|Occupation(s)||Co-founder and CEO of Lightspark|
David Marcus (Romanian: Mărcuș; born April 12, 1973) is an American entrepreneur. He was the co-creator of Diem, a cryptocurrency project initiated by Facebook. He is the former president of PayPal and Vice President of Messaging Products at Facebook where he ran the Facebook Messenger unit from 2014 until 2018. In December 2017, Marcus was appointed to the Coinbase Board of Directors, from which he stepped down in 2018. In 2021, he stepped down from Facebook. As of May 2022 he is the co-founder and CEO of Lightspark, a cryptocurrency startup which works on bitcoin and the Lightning Network.
Early life and education
Marcus was born on April 12, 1973 in Paris, France to a Romanian father and Iranian mother. He grew up in Geneva, Switzerland. At the age of 8, he learned BASIC computer coding. Marcus attended the University of Geneva for one year before dropping out initially to support his family by working at a bank[better source needed] and later to pursue an entrepreneurial career.
In 1996 at age 23 Marcus founded GTN Telecom, a Geneva-based provider of internet access and telephone service. He was the chairman and CEO of that company until it was acquired by World Access in 2000. After that, Marcus founded Echovox, a mobile media monetization company. In 2008, he founded Zong, an offshoot of Echovox that allowed users to pay for items online directly through their mobile phone bills.
Zong was acquired by eBay's PayPal in August 2011 for $240 million, and Marcus joined PayPal as vice president and general manager of the company's Mobile Division. PayPal's mobile division launched PayPal Here, an offline mobile card reader service. In April 2012 Marcus replaced Scott Thompson as President of PayPal after Thompson went to Yahoo. In September 2013, Marcus oversaw PayPal's $800-million acquisition of Braintree (the parent company of Venmo).
In June 2014, Marcus left PayPal to join Facebook as its Vice President of Messaging Products. There he oversaw the development of the Facebook Messenger mobile app. The app reached 1 billion active users in July 2016. Marcus is credited with the introduction of Messenger's P2P payment platform which was released in the United States in June 2015. Marcus would later help implement business payments on the platform.
In December 2017, Marcus was appointed to the board of directors of the cryptocurrency exchange, Coinbase. According to the announcement, he was chosen based on his experience with digital payments at both PayPal and Facebook and his knowledge of cryptocurrency. He is also considered an early promoter of cryptocurrency.
In May, 2018, Marcus moved from Vice President of Messaging Products to lead the experimental blockchain group at Facebook. In August 2018, Marcus left the board at Coinbase, at least in part to avoid the appearance of a conflict of interest with his work on Facebook.
By February 2019, The New York Times reported that Marcus was head of a program to develop a cryptocurrency that users of WhatsApp (which is owned by Facebook) could transfer to facilitate cross-border payments. In June 2019, Marcus and Facebook announced Libra, a cryptocurrency managed by Facebook and other companies as the Libra Association. Marcus was placed in charge of Calibra, a subsidiary of Facebook created for the project. According to Clare Duffy, writing for CNN Business, "criticism from politicians, regulators and finance experts came swiftly." Concern was raised that Libra would be destabilizing to global currencies and central banking and that Libra would give Facebook even more control and personal information than it already has. Libra's announcement also coincided with a multi-state antitrust probe of Facebook (see Federal Trade Commission v. Facebook). In July 2019, Marcus was called to testify before the US Senate Banking Committee regarding Libra. He stated that Libra would not be launched without approval from regulators.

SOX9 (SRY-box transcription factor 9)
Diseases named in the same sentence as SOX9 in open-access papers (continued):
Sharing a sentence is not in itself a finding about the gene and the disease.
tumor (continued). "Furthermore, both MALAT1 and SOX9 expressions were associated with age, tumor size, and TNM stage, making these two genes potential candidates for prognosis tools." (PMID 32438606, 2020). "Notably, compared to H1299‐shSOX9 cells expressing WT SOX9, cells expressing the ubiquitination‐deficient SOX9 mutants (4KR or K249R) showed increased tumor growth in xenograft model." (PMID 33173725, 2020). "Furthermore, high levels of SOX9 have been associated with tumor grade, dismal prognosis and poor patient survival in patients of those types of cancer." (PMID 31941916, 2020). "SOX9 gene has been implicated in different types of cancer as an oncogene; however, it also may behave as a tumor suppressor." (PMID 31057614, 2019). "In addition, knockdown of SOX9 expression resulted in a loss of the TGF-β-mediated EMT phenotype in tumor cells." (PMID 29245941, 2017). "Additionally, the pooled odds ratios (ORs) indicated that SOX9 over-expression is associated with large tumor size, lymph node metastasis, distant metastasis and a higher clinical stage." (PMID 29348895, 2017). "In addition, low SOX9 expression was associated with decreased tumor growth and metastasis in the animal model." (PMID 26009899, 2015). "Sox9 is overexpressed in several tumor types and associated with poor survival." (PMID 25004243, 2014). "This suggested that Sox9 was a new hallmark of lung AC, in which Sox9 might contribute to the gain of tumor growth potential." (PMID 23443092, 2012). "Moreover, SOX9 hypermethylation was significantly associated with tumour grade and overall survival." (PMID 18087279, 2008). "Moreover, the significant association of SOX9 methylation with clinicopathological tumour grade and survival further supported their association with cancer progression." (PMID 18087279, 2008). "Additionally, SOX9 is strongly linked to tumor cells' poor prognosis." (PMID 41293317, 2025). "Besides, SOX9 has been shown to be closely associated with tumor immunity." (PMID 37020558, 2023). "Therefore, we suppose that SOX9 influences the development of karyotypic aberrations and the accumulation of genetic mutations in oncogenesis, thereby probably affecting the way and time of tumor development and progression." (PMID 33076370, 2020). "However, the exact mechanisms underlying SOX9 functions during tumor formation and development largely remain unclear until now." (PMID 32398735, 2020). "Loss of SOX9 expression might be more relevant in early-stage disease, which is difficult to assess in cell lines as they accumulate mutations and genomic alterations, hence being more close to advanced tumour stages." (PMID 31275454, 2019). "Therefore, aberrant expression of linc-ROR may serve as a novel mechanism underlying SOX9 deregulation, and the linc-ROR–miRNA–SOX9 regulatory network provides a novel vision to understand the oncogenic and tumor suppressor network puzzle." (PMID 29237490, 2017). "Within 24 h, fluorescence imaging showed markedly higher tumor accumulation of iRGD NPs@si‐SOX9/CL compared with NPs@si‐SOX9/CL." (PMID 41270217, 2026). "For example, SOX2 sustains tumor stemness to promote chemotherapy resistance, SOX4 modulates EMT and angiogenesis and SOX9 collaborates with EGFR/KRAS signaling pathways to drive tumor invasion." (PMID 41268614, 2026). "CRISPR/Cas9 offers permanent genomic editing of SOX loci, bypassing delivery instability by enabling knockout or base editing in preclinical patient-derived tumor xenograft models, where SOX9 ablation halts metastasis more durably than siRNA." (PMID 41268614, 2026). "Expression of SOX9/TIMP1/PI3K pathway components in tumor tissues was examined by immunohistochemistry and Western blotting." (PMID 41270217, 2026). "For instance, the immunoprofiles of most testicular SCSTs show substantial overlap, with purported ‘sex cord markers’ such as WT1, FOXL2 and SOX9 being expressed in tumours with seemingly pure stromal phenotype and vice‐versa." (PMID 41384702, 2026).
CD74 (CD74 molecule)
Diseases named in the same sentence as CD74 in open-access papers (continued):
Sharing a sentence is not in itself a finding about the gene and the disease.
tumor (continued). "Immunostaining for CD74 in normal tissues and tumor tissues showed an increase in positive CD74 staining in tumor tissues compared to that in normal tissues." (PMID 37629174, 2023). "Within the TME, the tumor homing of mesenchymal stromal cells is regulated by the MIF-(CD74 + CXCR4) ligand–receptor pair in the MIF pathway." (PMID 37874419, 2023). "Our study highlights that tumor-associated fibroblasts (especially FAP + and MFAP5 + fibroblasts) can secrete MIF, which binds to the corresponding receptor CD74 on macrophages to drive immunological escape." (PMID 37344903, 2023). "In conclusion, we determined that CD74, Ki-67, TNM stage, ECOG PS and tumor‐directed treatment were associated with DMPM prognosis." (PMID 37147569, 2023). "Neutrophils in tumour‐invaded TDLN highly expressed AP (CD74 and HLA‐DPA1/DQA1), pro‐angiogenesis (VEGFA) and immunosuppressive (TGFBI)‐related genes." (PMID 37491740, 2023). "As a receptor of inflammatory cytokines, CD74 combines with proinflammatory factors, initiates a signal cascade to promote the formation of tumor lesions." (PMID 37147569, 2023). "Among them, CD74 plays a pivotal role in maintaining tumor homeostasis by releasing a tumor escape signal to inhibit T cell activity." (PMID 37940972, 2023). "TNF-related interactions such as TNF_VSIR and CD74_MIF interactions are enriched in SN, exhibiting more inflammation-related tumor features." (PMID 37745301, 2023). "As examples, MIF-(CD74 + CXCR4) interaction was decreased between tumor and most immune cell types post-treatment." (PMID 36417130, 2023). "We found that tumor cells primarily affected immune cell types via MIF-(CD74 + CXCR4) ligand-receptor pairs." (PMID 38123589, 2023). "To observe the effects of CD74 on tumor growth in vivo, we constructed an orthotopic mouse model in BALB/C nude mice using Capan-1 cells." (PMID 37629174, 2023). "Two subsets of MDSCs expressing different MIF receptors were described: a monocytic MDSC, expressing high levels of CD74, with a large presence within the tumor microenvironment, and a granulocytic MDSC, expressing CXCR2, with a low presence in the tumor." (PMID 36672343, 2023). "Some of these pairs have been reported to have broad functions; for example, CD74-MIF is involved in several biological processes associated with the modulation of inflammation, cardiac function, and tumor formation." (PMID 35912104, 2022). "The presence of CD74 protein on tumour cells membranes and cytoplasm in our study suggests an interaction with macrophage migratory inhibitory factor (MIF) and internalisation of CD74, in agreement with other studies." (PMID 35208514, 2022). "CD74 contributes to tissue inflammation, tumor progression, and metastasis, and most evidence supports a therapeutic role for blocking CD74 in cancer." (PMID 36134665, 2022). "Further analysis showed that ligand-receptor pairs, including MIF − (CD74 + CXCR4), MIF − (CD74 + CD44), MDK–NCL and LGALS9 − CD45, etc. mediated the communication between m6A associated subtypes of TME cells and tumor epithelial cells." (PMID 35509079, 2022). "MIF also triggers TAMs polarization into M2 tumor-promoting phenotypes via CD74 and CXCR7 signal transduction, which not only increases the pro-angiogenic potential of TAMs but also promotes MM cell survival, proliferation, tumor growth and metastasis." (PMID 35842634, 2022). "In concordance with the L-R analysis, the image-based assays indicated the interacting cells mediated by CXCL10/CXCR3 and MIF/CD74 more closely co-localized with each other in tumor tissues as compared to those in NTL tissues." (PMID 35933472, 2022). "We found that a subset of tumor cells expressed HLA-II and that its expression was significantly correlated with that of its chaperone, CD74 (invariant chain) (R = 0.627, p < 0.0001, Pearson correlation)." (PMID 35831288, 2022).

In May 2020, Calibra was renamed Novi, which would also be the name of a proposed cryptocurrency wallet offered by Facebook. In August 2020, Marcus was placed in charge of the Facebook Financial (F2) division, which would handle Facebook's payment service and WhatsApp Pay in some countries. Marcus continued to work to gain regulatory approval for Facebook to use Libra for international payments. In December 2020, Libra was renamed Diem, and the Libra Association was renamed the Diem Association. This change was to emphasize changes made to the plan following its harsh reception from regulators. Marcus is one of five board members of the Diem Association.
In November 2021, Marcus announced that he would be leaving Facebook (recently renamed Meta) at the end of the year. Stephane Kasriel is scheduled to take over as head of Meta's financial services division.
In May 2022, Marcus co-founded a company called Lightspark that describes itself as using the Lightning Network to "extend the capabilities of bitcoin". The company received financing led by venture capital firms a16z and Paradigm.
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